Amy Remeikis reports in the Brisbane Times (11.5.16) on the state government’s promised move to remove allowance for the so-called ‘gay panic’ defence from Queensland law.
‘Queensland is finally moving to strike the ‘gay panic’ defence from its books, making it one of the last jurisdictions to do so.
‘The Homosexual Advance Defence, known as HAD or gay panic, has been on Australian law books since the 1990s, as a provocation defence.
‘Because of the mandatory sentencing which accompanies murder charges, provocation is an important defence. Under the Queensland law, which was changed under the Newman government to ensure that words alone did not count to provocation, “unless exceptional circumstances exist”, an accused could claim they had experienced temporary insanity after being overwhelmed by a homosexual advance.’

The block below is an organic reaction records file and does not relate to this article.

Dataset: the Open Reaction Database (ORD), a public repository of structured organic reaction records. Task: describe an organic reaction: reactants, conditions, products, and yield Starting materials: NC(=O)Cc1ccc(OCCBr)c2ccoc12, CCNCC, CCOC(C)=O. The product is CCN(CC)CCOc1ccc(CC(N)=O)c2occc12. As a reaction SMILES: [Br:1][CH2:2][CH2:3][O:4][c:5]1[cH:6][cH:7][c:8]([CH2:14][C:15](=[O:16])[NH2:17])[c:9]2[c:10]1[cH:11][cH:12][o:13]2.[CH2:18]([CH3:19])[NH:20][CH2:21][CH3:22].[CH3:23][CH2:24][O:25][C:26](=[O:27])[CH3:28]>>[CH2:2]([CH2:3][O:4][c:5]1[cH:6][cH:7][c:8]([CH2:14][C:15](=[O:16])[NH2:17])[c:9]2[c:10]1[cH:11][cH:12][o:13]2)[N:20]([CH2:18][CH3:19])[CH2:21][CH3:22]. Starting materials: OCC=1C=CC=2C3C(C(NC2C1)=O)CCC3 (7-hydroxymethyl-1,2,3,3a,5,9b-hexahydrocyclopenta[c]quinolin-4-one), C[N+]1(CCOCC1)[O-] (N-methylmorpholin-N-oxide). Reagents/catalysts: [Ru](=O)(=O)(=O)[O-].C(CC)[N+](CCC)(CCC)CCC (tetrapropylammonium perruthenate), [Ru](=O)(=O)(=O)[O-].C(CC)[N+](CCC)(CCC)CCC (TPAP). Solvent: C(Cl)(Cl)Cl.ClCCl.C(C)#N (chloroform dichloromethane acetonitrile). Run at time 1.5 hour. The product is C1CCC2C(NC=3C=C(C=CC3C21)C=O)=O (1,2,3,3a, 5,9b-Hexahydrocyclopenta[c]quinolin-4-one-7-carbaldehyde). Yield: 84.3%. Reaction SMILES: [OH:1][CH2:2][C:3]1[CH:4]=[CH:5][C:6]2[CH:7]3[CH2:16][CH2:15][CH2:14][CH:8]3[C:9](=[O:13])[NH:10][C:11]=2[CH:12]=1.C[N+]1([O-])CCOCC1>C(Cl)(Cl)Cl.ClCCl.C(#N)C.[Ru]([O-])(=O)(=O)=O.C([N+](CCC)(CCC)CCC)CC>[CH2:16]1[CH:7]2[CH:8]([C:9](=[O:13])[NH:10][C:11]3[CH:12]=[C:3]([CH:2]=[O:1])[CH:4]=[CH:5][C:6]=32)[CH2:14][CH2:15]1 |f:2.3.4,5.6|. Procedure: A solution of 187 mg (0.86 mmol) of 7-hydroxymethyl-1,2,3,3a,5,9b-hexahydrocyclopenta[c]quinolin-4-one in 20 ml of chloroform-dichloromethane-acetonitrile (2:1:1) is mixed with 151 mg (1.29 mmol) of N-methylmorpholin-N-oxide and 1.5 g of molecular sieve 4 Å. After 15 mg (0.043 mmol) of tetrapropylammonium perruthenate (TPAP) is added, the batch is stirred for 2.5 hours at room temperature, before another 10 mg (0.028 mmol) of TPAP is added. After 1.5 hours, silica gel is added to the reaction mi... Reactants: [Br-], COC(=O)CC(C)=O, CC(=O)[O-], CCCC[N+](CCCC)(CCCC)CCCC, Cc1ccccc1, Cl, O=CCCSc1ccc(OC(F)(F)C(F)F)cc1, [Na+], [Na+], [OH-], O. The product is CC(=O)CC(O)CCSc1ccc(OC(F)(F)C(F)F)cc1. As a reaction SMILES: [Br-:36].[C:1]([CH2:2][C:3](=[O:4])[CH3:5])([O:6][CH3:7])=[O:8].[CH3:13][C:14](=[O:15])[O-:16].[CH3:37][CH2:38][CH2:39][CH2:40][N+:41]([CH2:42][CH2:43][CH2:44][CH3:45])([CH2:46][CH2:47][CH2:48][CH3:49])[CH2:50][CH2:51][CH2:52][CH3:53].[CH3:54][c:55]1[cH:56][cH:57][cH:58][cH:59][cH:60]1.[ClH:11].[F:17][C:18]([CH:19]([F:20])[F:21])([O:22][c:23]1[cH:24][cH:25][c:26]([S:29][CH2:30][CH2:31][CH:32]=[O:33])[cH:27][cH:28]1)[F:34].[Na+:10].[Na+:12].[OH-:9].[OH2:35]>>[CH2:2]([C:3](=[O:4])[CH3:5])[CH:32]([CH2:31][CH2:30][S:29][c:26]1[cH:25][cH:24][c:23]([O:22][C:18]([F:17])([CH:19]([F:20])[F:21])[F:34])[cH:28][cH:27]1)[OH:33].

Gay panic law reform bill should be passed, committee recommends
Felicity Caldwell reports in the Brisbane Times (21.2.17) that the Parliament’s Legal Affairs and Community Safety Committee has supported the Palaszczuk Government’s proposed law change to remove the ‘gay panic’ defence.
‘Queensland MPs should pass laws which would overturn the “gay panic” defence, a parliamentary committee has recommended.
‘The homosexual advance defence, to use the legal term, has been used by people accused of murder to claim they were provoked due to an unwanted sexual advance.
‘The successful application of section 304 of the Criminal Code, killing on provocation, reduced the criminal responsibility to manslaughter, meaning the defendant avoided life in jail.’